As growing numbers of people use reproductive technology to have children later in life or overcome infertility issues, many affluent Americans are leaving behind “genetic material” that could conceivably add a new heir to the family.
By Stephen K Lehnardt
Estate planning is all about tying together the loose ends of your life. Easier said than done, right? It seems with every passing generation our lives get even more complicated. Medicine, especially fertility medicine, continues to baffle the legal system. The perfect example of that is posthumous progeny (how is that even a phrase?) through cryogenics, in vitro fertilization, and entirely understandable timing. It’s been in the news before, but MarketWatch recently took up the topic in an article titled “Your frozen sperm could inherit your estate.”
Inheritance, unless you plan otherwise, legally flows from generation to generation or simply the closest kin in lieu of that next generation. It’s an age-old concept and logically follows the nature of human reproduction. On the other hand, that can get pretty complicated when we stop reproducing as they always have (as in only the ways they could) in ages past.
Artificial insemination is a different concept entirely, and there are enough legal battles just beginning to prove how murky it can become (think child-support for a sperm donor.) Artificial insemination plus cryogenic preservation of sperm/egg samples gives rise to the possibility that the father need not be alive when his children are born, and not by a short time frame either. Moreover, that’s expressly the point with so many couples. Many preserve genetic materials so that they can ensure for future children, say before going into military service or before starting an invasive medical regimen like chemotherapy.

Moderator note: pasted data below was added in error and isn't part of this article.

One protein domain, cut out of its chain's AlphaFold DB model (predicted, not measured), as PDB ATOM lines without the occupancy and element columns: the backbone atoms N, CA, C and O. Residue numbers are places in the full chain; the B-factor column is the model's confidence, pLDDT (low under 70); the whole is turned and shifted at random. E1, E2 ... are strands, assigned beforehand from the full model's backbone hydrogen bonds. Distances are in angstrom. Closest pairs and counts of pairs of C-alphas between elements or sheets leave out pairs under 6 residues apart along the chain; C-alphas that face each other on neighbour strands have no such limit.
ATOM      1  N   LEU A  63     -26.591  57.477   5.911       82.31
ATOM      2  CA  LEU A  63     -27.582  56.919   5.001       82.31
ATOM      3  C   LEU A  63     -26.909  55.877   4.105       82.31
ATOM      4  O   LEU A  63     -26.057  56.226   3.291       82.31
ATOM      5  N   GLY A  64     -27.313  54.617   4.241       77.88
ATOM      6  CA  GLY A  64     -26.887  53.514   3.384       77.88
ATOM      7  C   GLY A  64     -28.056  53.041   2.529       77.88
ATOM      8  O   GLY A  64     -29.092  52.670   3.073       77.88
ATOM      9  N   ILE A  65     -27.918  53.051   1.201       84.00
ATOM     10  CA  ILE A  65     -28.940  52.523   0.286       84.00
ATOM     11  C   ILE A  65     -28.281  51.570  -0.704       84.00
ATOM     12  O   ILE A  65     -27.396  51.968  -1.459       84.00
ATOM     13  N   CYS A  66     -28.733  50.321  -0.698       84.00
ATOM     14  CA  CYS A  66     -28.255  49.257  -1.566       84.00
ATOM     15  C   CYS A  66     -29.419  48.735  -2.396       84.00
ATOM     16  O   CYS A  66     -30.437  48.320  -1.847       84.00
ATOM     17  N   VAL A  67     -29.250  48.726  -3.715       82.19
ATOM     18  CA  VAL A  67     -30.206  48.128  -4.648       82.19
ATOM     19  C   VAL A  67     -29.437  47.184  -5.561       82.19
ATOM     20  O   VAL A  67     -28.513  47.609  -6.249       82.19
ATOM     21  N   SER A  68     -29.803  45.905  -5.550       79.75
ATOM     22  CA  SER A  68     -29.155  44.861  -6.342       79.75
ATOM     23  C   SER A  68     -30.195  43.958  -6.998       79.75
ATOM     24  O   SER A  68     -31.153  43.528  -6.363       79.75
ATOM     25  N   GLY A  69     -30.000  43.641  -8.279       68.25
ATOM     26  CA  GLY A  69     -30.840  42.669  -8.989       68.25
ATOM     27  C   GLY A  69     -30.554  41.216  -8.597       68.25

The everyday has subtly begun to incorporate these new medical advances well before the legal system has had a chance to take it all in. That means you have to be all the more aware of these new loose ends of your life as you set about to plan for your estate. If you’ve preserved or donated genetic material, it’s a topic worth thinking about.
For more information in Liberty, MO and the Kansas City Area about effective estate planning and to access free information and tools to organize your estate, visit our elder law and estate planning website.
Reference: MarketWatch (May 30, 2014) “Your frozen sperm could inherit your estate”